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Tokyo warned of power crunch as Japan endures heat wave

People, some of them holding parasols, cross an intersection amid heat, in Tokyo, Monday, June 27, 2022.
Yusuke Ogata
/
AP
People, some of them holding parasols, cross an intersection amid heat, in Tokyo, Monday, June 27, 2022.

TOKYO — The Japanese government warned of possible power shortages Monday in the Tokyo region, asking people to conserve energy as the country endures an unusually intense heat wave.

Weather officials have announced the earliest end to the annual summer rainy season since the Japan Meteorological Agency began keeping records in 1951. The rains usually temper summer heat, often well into July.

The economy and industry ministry urged people living in the region serviced by the Tokyo Electric Power Co. to conserve power in the afternoon, especially when demand peaks at 4-5 p.m.

Kaname Ogawa, director of electricity supply policy at the ministry, said electicity demand Monday was bigger than expected because the temperature is higher than Sunday's forecast.

"We are struck by unusual heat for the season," Ogawa said. "Please cooperate and save as much power as possible."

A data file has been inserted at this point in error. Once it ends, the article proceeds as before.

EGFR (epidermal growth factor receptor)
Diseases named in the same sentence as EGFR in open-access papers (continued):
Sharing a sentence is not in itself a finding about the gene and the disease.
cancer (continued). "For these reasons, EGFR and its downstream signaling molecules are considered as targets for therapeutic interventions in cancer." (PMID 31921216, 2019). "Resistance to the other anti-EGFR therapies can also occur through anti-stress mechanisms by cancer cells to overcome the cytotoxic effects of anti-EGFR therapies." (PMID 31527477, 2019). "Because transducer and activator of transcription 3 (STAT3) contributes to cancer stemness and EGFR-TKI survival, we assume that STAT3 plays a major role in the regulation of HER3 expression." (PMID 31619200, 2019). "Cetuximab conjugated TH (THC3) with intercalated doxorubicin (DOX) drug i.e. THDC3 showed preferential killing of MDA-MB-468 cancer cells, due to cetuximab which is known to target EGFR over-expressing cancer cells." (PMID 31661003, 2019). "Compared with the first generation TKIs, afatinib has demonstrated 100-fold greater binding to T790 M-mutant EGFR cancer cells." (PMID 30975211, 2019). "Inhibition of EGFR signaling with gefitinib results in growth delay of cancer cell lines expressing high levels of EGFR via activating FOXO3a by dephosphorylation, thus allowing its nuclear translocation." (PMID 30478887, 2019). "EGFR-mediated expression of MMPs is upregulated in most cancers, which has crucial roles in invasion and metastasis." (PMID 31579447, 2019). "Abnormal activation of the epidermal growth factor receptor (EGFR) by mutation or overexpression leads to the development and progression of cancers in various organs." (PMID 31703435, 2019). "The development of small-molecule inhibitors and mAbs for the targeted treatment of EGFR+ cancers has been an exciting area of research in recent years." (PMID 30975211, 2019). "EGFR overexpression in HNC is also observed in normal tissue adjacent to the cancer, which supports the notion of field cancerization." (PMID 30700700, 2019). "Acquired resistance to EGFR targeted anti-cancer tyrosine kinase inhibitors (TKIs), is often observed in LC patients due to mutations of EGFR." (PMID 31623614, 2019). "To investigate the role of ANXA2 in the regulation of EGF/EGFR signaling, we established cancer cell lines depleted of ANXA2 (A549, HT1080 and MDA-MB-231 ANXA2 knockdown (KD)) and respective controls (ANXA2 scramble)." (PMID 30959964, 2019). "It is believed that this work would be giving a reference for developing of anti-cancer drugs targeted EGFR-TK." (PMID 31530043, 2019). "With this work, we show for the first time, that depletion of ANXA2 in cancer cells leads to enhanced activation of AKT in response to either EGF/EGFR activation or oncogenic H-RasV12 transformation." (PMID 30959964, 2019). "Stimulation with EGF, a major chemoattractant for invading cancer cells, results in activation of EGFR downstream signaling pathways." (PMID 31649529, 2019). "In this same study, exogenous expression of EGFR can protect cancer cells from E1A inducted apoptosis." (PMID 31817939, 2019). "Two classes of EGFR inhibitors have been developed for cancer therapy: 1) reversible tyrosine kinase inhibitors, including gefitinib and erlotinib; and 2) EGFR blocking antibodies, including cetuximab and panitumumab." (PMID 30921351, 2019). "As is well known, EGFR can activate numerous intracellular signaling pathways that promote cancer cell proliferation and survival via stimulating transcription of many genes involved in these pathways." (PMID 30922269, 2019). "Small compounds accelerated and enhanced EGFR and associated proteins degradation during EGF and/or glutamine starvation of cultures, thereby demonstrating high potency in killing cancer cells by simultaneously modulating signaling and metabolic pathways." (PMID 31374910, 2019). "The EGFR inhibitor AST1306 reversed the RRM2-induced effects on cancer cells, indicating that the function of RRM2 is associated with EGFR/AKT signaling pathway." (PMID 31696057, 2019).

Ogawa, however, said people should use air conditioning appropriately and take precautions against heat stroke.

TEPCO is expecting contributions from the Tohoku Electric Power Co., which serves Japan's northern prefectures, to help ease the crunch.

The Japanese archipelago has seen record high temperatures for June in some areas. In Isezaki, north of Tokyo, the temperature rose to 40.2 Centigrade (104.4 Fahrenheit) on Saturday, the highest ever for June.

More than 250 people were taken to hospitals in Tokyo over the weekend for treatment of heat stroke, according to the Mainichi newspaper.

Power supply is relatively tight after Japan idled most of its nuclear reactors after 2011 meltdowns in Fukushima. It also has been closing down old coal plants to meet promises for reducing carbon emissions.

Japan also faces a potential shortage of fossil fuel imports amid sanctions against Russia over its invasion of Ukraine.

Copyright 2022 NPR. To see more, visit https://www.npr.org.

The Associated Press